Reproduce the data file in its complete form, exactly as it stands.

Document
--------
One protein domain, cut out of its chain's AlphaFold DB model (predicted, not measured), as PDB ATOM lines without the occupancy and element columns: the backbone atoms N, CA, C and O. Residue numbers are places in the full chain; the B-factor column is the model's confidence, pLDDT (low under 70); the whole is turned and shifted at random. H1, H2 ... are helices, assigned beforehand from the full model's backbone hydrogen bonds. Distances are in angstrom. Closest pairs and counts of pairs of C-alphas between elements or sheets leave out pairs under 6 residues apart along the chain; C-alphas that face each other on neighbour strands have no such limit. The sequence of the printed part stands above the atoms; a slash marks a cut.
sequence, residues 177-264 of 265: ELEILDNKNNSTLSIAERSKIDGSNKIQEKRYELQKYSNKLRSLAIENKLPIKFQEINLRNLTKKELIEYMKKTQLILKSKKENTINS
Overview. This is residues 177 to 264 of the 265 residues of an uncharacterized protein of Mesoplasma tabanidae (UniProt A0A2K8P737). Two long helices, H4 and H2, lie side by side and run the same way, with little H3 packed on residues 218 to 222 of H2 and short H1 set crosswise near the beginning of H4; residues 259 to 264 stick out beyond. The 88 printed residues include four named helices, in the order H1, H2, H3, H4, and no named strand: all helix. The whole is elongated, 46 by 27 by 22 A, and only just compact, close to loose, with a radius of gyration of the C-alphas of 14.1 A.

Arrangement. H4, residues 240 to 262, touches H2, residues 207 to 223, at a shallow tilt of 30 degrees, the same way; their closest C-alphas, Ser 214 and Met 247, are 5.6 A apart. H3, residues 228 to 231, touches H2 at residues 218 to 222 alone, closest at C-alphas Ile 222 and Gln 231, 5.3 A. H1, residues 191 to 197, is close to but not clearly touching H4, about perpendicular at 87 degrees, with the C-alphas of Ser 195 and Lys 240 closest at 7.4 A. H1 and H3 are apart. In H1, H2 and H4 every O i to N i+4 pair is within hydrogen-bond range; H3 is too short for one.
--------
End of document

One protein domain, cut out of its chain's AlphaFold DB model (predicted, not measured), as PDB ATOM lines without the occupancy and element columns: the backbone atoms N, CA, C and O. Residue numbers are places in the full chain; the B-factor column is the model's confidence, pLDDT (low under 70); the whole is turned and shifted at random. H1, H2 ... are helices, assigned beforehand from the full model's backbone hydrogen bonds. Distances are in angstrom. Closest pairs and counts of pairs of C-alphas between elements or sheets leave out pairs under 6 residues apart along the chain; C-alphas that face each other on neighbour strands have no such limit. The sequence of the printed part stands above the atoms; a slash marks a cut.
sequence, residues 177-264 of 265: ELEILDNKNNSTLSIAERSKIDGSNKIQEKRYELQKYSNKLRSLAIENKLPIKFQEINLRNLTKKELIEYMKKTQLILKSKKENTINS
Overview. This is residues 177 to 264 of the 265 residues of an uncharacterized protein of Mesoplasma tabanidae (UniProt A0A2K8P737). Two long helices, H4 and H2, lie side by side and run the same way, with little H3 packed on residues 218 to 222 of H2 and short H1 set crosswise near the beginning of H4; residues 259 to 264 stick out beyond. The 88 printed residues include four named helices, in the order H1, H2, H3, H4, and no named strand: all helix. The whole is elongated, 46 by 27 by 22 A, and only just compact, close to loose, with a radius of gyration of the C-alphas of 14.1 A.

Arrangement. H4, residues 240 to 262, touches H2, residues 207 to 223, at a shallow tilt of 30 degrees, the same way; their closest C-alphas, Ser 214 and Met 247, are 5.6 A apart. H3, residues 228 to 231, touches H2 at residues 218 to 222 alone, closest at C-alphas Ile 222 and Gln 231, 5.3 A. H1, residues 191 to 197, is close to but not clearly touching H4, about perpendicular at 87 degrees, with the C-alphas of Ser 195 and Lys 240 closest at 7.4 A. H1 and H3 are apart. In H1, H2 and H4 every O i to N i+4 pair is within hydrogen-bond range; H3 is too short for one.